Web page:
NBC concerned about electricity for Placid events
LAKE PLACID — After a pair of sustained power outages cut off electricity to this village earlier this year, concerns about the reliability of Lake Placid and the Olympic Center’s power system have been raised by a flagship broadcast television network.
Ahead of NBC’s broadcast of the 2017 Skate America competition, scheduled for Nov. 24 to Nov. 26 at Herb Brooks Arena, Lake Placid Mayor Craig Randall said officials from the network have reached out to local representatives to relay their worries that if another extended outage were to occur here, NBC wouldn’t have the proper backup electrical set-up to broadcast out of Lake Placid.
Randall said NBC brought the topic up with the state Olympic Regional Development Authority and Olympic Center Manager Denny Allen then brought it to his attention. The mayor said he then relayed the concerns to National Grid.
“And I said, ‘We at least need to have a discussion about this,'” Randall said. “I think at this point, from the village’s perspective, now that we are aware of a relative weakness that ORDA has with its generators is to help them find a way to get increased generator capabilities for their facility.”
ORDA President and CEO Mike Pratt said National Grid has performed some maintenance to help improve the authority’s situation, though he said the lack of power redundancy remains a worry as a busy season of large scale winter events nears.
“We’ve had a couple of hiccups recently,” Pratt said, “and those hiccups were noticed by a lot of the world players. And this winter we are hosting five events, international events with television that are the U.S. team trials for the Olympics, and we have been questioned by the reliability of the electric power.
“The fact is,” he added, “there is one transmission line that feeds Lake Placid and there isn’t the redundancy of a backup.
“Truthfully, it is on [National Grid] right now,” Pratt continued. “Certainly, we understand that they want to stay reliable and are trying to do a good job. Our options really aren’t very realistic as far as redundancy of generators with the loads that we have. There is no natural gas here — it’d be a diesel fuel type of system. Then all of a sudden you get into so many more issues of how much fuel you need, and with the size of the loads how much you’d burn, it just wouldn’t become a cost effective solution.”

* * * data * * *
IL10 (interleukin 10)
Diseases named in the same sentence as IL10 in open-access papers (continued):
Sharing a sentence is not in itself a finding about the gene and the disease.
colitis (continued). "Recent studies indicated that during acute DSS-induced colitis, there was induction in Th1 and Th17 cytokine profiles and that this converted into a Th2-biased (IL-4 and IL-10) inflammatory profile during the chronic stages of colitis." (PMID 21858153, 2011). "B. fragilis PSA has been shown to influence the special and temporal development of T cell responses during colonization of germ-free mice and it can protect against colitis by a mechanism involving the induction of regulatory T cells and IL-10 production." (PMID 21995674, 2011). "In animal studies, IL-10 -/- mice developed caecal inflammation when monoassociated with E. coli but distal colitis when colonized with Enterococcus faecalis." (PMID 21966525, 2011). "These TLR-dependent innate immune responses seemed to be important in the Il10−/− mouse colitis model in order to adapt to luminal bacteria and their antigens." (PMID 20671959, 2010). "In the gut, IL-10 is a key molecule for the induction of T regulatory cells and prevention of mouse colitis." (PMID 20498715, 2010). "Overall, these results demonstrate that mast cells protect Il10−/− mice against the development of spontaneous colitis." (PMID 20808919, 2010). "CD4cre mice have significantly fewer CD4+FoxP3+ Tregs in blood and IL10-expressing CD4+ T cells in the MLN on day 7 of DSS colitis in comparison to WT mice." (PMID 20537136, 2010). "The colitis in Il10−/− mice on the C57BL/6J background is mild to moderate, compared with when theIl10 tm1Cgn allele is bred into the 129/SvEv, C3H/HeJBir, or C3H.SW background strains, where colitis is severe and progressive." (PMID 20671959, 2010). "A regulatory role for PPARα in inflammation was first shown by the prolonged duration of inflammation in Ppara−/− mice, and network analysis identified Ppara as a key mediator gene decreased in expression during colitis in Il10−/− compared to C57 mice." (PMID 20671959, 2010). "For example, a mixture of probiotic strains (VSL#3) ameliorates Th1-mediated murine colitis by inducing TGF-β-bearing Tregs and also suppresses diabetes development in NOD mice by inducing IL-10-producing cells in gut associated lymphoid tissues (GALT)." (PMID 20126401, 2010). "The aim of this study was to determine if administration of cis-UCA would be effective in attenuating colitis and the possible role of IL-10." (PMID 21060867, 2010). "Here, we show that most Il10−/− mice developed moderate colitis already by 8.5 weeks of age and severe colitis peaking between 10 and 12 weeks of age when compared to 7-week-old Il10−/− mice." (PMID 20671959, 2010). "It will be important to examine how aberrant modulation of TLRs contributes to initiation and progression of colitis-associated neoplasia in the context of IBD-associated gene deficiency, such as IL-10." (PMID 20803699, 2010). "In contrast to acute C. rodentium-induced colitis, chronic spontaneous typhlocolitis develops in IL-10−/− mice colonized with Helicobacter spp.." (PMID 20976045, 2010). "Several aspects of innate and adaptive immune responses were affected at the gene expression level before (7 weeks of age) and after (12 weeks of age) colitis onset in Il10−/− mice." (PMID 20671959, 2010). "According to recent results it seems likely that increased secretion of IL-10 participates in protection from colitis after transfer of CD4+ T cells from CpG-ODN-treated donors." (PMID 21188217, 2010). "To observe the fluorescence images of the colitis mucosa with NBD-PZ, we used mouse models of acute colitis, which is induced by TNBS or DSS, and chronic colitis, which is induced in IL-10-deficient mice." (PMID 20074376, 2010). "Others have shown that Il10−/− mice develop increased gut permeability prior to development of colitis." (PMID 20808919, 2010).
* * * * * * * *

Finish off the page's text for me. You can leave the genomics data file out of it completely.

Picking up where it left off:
Heading into an Olympic year, the Skate America event is the final of six stops on the International Skating Union Grand Prix of Figure Skating Series. The event features three days of competition in ladies, men’s, pairs and ice dance including 60 world-class athletes, some Olympic and world competitors and national champions. It’s returning to Lake Placid for the first time since 2009 after the village also hosted the event in 1979, its inaugural year, and in1981 and 1982.
Randall said that NBC said it will be bringing in some of its own backup generating equipment. But he added that the remaining larger concern is that NBC and ORDA’s backups still wouldn’t be enough.
“ORDA has a relatively limited generating capability which is largely associated with public safety lighting, that sort of thing,” Randall said, “to get people in and out of the building.
“It does not and it’s not sufficient at the present time to support the refrigeration equipment, for example, if they had to maintain the ice.” the mayor continued. “It’s arguable the ice would be secure for two or three hours in a power outage.”
Randall added that Kimball Daby, Lake Placid’s electric superintendent, would be contacting the New York Power Authority regarding potential help in funding redundancy improvements to the Olympic Center. With that, Randall said the lingering questions are a blight on Lake Placid’s resume as the village pursues bringing several large scale multi-sport winter events here in the coming years, including the Special Olympics World Winter Games in 2021 and the World University Games in 2023. Lake Placid was awarded the 2019 International Children’s Games last month.
The village has increased its communication and met several times with National Grid this summer after a power outage cut electricity to this village for nearly 20 hours in February. Then again in June the village lost power during a busy Sunday afternoon and evening of events.
“When you are out in the world bidding for world events and international events, this is not the kind of question that you want to have come up at the table,” Randall said, “unless you have all the answers. And developing the right responses is what we are doing.”